Archive for the ‘Japanese wordplay’ Category

Japanese wordplay: A&W

August 25, 2014

In Okinawa last year, I had lunch at an A&W root beer and hamburger shop. The placemat on my tray gave a brief history of the company, which has its origins in California and is named for founder Roy Allen and early co-owner Frank Wright.

Okinawa got its first A&W in 1963, and in the 1970s the company ran a radio ad campaign with a little gag that could only work in Japanese.

AW 001

According to the placemat, the ads connected A&W with the phrase あなたとわたしのドライブイン (Anata to Watashi no doraibuin). As any beginning student of Japanese knows, “anata to watashi” means “you and me,” so あなたとわたしのドライブイン was “our drive-in.”

Japanese wordplay: Sweet snack

September 14, 2013


This photo shows the lid of a container of Japanese junk food whose name is a delightfully awful pun. Do you get it?

If not, here are some clues.

First, sugar is a major ingredient. It is represented in Japanese by the character 糖 tou, which is prominently featured on the label. This character never appears on its own (as far as I know). But it is part of many common compound words. For example:

砂糖 satou (literally, sand sugar) is ordinary table sugar.
乳糖 nyutou (milk sugar) is lactose.
果糖 katou (fruit sugar) is fructose.
黒糖 kokutou (black sugar) is an extra-dark brown sugar commonly associated with Okinawa.
花林糖 karintou (flower woods sugar) is a poetically named fried snack, more commonly written かりんとう and usually flavored with black or brown sugar. (It’s not the snack shown in the photo, however.)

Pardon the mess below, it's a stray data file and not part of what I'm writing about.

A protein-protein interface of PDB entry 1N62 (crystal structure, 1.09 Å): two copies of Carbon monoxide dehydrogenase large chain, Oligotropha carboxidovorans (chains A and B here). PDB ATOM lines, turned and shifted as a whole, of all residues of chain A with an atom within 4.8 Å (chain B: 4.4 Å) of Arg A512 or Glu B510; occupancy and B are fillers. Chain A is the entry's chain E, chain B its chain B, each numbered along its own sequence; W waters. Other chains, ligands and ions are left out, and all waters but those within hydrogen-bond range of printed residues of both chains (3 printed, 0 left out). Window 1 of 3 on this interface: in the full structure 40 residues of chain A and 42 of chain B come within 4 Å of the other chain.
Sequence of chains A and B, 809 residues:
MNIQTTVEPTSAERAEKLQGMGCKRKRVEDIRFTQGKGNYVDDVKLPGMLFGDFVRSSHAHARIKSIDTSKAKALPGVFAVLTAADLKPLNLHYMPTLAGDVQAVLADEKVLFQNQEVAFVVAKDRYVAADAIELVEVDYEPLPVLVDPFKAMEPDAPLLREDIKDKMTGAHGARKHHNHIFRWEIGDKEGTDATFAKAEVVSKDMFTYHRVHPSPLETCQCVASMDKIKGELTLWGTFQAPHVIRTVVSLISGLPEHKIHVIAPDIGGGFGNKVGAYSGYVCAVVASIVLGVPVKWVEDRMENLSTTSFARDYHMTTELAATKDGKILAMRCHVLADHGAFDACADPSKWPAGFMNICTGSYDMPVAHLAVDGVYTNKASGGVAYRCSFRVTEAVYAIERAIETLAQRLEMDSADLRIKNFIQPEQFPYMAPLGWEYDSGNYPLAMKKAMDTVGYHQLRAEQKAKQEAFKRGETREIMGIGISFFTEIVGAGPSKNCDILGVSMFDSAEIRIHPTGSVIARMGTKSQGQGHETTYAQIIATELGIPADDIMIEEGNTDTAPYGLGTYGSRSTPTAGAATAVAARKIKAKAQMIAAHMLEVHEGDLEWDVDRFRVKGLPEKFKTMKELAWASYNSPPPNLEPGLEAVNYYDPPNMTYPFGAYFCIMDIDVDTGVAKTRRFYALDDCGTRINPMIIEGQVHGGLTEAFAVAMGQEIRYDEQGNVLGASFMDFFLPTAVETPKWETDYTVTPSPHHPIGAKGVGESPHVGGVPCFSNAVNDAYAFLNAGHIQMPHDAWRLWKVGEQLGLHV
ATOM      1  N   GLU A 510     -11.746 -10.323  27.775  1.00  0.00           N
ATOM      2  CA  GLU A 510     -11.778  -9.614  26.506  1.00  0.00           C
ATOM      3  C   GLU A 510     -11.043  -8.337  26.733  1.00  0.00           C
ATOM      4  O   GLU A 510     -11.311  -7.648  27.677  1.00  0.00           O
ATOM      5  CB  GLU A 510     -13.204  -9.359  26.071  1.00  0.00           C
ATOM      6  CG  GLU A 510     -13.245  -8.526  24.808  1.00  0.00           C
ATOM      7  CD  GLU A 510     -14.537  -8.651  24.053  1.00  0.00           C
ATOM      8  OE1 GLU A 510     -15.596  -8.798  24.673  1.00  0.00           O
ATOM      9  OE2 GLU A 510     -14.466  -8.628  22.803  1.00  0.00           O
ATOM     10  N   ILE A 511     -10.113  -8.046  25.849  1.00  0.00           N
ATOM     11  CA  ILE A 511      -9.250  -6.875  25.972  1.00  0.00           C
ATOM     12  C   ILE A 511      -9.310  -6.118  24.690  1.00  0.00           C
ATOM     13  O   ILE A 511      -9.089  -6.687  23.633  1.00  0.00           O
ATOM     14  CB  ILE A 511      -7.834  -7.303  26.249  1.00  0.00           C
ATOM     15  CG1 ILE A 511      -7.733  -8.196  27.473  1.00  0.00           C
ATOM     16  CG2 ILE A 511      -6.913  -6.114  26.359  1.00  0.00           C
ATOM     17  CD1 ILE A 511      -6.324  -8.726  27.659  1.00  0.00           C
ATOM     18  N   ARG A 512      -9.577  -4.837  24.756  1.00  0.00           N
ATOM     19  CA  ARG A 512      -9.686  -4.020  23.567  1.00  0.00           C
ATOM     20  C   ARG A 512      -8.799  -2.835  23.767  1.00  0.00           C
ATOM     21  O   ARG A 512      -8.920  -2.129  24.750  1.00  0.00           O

If you eat too much sugar, you may end up with 糖尿病 tounyoubyou (sugar urine disease), or diabetes. So you might want to look for products that are labeled 低糖 teitou (reduced sugar).

I think that’s enough talk about sugar for now. So, let’s turn to another common junk food ingredient: potatoes.

The basic Japanese word for potato is 芋 imo, often written as いも or イモ. This word can stand on its own, but also appears in a variety of compounds. For example:

里芋 sato imo (village potato) is a taro.
サツマイモ satsuma imo is a sweet potato. It is named after a place – the Satsuma domain in southern Kyushu, where it was first commonly grown.
ジャガイモ jaga imo is a common white potato. It is said to be named after a place even further south – Java – apparently because it first arrived in Japan aboard Dutch ships that sailed via Indonesia.
長芋 nagaimo (long potato) is a Japanese root vegetable similar to jicama in terms of its pale, bland and crunchy flesh, although its shape is long rather than round and its juice is viscous.

However, there is also a Japanese word for potato that comes from English: ポテト poteto. At any casual dining establishment in Japan, you are likely to find ポテトフライ poteto-furai, or French fries, somewhere on the menu.


And now you can see that the snack in the photo does resemble French fries. And its punny name is … PoteTOU.

Get it now?

The full wording on the lid reads: “A marvelous meeting of sweet and salty flavors: PoteTOU. A potato sweet that tastes like black sugar karintou.”

I bought this product because I found the name irresistible. But I only ate a couple of pieces because I don’t want to get 糖尿病.